Did you know that silicon carbide (SiC) could improve efficiency of power products whilst simultaneously lower the total product cost? Niranjan G., general manager, Business Development and Technical Marketing, ROHM Semiconductor speaks to Dilin Anand and Sneha Ambastha from EFY at an industry trade show in Delhi
Q. Most important question first: What is the biggest takeaway for an engineer using silicon carbide (SiC) based solutions?
A. Let us take the example of a solar inverter to consider silicon carbide’s (SiC’s) contribution. Solar cells are a very non-efficient way of converting energy since their efficiency is barely 40-50 per cent. Here, if we were using silicon (Si) for the inverter, we would lose much of that 40 per cent as well. This is where SiC comes in.
If the inverter’s efficiency is 97 per cent, after using SiC, it would be 70-80 per cent. Thus, instead of using a bigger solar cell, we can use a smaller one with SiC without compromising its efficiency. Therefore SiC leads to a lower system cost along with improved efficiency.
Q. What is it that enables SiC to be so much better than Si?
A. SiC is an attractive material from which we can manufacture power devices that will be comparatively better than those made from Si. This is because SiC has ten times the dielectric breakdown field strength and three times the band gap as well as thermal conductivity. This lets SiC devices withstand higher breakdown voltage, have lower resistivity and operate at higher temperature.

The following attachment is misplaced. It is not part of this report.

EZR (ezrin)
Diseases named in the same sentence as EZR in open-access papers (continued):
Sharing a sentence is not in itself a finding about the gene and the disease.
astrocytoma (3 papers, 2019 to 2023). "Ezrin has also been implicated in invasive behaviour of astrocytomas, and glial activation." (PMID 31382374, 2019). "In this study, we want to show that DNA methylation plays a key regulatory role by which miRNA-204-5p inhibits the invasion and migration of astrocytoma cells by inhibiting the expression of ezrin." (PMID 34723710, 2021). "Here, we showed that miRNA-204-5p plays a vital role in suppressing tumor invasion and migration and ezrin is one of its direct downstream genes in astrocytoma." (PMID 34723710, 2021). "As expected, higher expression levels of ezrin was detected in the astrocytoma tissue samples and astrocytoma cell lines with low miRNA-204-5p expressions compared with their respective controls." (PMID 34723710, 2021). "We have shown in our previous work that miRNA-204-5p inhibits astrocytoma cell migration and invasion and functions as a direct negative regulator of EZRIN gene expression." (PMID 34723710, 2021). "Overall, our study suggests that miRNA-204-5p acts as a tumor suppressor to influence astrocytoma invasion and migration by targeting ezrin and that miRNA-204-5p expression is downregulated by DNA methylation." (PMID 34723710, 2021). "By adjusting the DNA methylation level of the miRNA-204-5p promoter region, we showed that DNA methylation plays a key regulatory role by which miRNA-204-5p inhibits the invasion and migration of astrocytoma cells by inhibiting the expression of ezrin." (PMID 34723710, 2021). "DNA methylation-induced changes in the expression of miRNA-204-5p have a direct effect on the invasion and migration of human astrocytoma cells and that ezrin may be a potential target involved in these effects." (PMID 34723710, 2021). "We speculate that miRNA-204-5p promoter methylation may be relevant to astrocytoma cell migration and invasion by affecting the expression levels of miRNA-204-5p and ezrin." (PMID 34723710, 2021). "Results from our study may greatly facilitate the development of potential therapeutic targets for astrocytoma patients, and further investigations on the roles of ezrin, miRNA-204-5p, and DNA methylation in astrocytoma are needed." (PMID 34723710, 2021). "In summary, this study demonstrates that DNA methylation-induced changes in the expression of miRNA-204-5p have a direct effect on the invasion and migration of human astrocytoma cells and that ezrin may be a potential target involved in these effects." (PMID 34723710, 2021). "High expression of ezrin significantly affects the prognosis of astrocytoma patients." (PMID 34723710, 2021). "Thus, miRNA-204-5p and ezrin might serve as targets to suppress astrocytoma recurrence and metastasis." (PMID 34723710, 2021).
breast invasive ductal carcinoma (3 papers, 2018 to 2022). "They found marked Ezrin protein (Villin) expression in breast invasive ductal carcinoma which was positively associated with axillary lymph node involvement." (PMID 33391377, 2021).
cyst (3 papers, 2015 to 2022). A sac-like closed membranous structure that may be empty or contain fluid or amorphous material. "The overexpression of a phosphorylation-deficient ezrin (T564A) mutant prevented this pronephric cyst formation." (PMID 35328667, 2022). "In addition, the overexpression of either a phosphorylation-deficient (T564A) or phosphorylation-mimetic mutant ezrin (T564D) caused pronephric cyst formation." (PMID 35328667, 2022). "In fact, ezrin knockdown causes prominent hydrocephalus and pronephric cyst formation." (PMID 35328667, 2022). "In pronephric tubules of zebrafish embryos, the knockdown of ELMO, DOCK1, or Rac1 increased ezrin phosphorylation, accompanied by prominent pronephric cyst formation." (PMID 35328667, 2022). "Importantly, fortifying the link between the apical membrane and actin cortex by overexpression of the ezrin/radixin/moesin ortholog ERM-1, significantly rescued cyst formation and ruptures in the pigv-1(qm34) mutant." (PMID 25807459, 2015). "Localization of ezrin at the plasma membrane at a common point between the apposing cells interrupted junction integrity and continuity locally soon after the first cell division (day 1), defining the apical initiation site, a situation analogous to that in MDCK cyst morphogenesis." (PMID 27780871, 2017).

Q. How does SiC look from the cost perspective?
A. The SiC technology is a very broad one. Although its volume-to-cost ratio is still not up to the point, it is similar to what Si technology was 50 years ago when vacuum tubes were being used. Vacuum tubes were very cheap and Si was very expensive. But now that SiC is in use, as its demand increases it would almost compete with Si. The transition to 100mm SiC wafers a few years back was a significant milestone towards reduced cost, and the next move to 150mm wafers will help in further cost reduction.
Q. Where do design engineers come in the SiC story?
A. The initial traction for this technology is with the designers because if you want to reduce the price of a solar cell, the first thing to do would be innovation. The second would be to reduce the panel size. Now, the question here is how to reduce the panel size because if we have 10kW of power, after reducing the panel size it would become, say, 6kW. Hence the only area where this reduction in size can take place is the inverter portion. The inverter is of Si which costs, say, $100, which if I change to SiC inverter with an additional cost of $100, it can help me save $200 in the solar cell. This shows that the total cost comes down.
The initial traction for the designers was only for areas such as solar, wind, inverters and trains for motor drives; now companies have started using SiC even in air-conditioners. Slowly, even the consumer electronics sector has started using SiC. However, in the general market, people get scared by seeing the price, although it can be brought down depending on how good the total system size is.
Q. Could you elaborate on the sensors targeting the lighting space?
A. There are two types of wireless sensors for lighting; one is called the human-body sensor and the other is radio-frequency (RF) sensor.
When you enter a room, the lights in that room turn on sensing your presence due to the human-body sensors. With the RF sensors you can control the lighting in your house through an iPhone or any other Wi-Fi device using an app. The sensors with RF module contribute to home-energy and building-energy management systems.
Q. Are these lighting devices based on the ‘Internet of things’ paradigm?
A. Yes, we have two such application-based devices. One is RF-based with a range of 300m. But once we get it connected to Wi-Fi, we can operate it from anywhere in the world. So, we offer this technology with respect to lighting as an application.